June 18 2019 12:00 AM

Any area with recent flooding could have similar issues with waterlogged trees.

Water is great for trees except when it comes all at once. Flooding caused by heavy rains in Kansas has prompted concern of over its impact on the state’s trees, according to a story in the Salina Post. However, the advice given in the story is helpful to any landscaper or arborist working in any region of the country affected by recent flooding.

“There are three major concerns when it comes to trees and too much rain,” Ryan Armbrust, a forest health and conservation forester with the Kansas Forest Service, told the reporter. “First is the immediate destabilization of the tree caused by saturated soils or soil erosion. Second is the deposition of significant amounts of silt on the root system. Third is the duration of flooding.”

Armbrust warns that trees that suddenly begin to lean or even fall over due to the force of high water, wind or soil erosion should be treated as a hazard if they are near people or structures. He suggests that an assessment by a certified arborist should be made, especially for larger trees.

The forester also suggested removing the silt deposits. “If more than an inch of silt is deposited, then some careful removal of that silt will benefit the tree.” Root systems that are buried under heavy layers of silt have a reduced ability to exchange gases. This can negatively affect a tree.

How long the flooding and soil saturation lasts will have a direct impact on a tree’s ability to recover, the story says, but this will vary with the species. Trees that have been inundated for less than a week should recover, especially if the water is flowing rather than stagnant.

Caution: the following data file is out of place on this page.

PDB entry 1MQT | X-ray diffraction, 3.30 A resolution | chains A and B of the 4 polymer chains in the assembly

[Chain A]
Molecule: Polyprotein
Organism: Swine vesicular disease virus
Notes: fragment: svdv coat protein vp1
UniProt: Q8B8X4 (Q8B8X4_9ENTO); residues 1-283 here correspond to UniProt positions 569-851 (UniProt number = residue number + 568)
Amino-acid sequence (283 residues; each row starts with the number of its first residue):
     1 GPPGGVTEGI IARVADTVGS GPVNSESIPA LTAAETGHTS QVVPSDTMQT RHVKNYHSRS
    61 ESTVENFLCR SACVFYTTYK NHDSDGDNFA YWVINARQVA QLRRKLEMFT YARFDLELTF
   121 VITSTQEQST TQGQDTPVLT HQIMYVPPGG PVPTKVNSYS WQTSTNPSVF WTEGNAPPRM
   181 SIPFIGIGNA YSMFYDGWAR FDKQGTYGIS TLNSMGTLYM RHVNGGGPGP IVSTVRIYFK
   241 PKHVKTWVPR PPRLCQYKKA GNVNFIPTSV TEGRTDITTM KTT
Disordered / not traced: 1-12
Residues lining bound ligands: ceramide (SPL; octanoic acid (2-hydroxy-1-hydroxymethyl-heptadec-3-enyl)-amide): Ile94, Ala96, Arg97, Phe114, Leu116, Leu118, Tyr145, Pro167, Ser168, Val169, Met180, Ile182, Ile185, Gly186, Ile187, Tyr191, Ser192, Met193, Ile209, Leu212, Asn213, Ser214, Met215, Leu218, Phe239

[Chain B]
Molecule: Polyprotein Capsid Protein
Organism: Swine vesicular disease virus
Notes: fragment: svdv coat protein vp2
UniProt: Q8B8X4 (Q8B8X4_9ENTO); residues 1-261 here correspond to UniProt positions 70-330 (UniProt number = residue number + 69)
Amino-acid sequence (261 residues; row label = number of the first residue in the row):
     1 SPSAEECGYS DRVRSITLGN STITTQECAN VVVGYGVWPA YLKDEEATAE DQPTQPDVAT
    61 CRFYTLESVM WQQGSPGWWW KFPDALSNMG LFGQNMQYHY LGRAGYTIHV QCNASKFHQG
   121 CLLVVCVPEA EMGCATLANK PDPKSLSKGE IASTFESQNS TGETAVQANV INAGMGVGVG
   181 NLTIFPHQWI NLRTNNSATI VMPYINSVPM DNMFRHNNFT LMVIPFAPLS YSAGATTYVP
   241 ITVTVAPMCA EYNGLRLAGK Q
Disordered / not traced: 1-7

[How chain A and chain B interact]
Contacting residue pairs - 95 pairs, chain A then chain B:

Tree species that are most sensitive to short-term flooding include redbud, walnuts, mulberry, upland oaks, most pines and conifers such as spruce and Eastern red cedar.

Honey locust, elm, birch and lowland oaks are among the more resilient and flood-tolerant types of trees, able to survive even after weeks of flooding.

“The most tolerant trees include typical riparian forest species such as maples, pecan, hackberry, persimmon, ash, sycamore and cottonwood,” Armbrust is quoted as saying. “Bald cypress and willow are perhaps the most tolerant of all.”

The story stresses that regardless of species, some care must be taken to help all trees in flood areas maintain vigor and reduce stress.

“Almost all species will have some dieback of the root system due to lack of soil oxygen, reducing the tree's ability to take up water later in the season, so supplemental irrigation in the hot, dry days of summer will help your trees continue to flourish after the flood,” Armbrust stated further.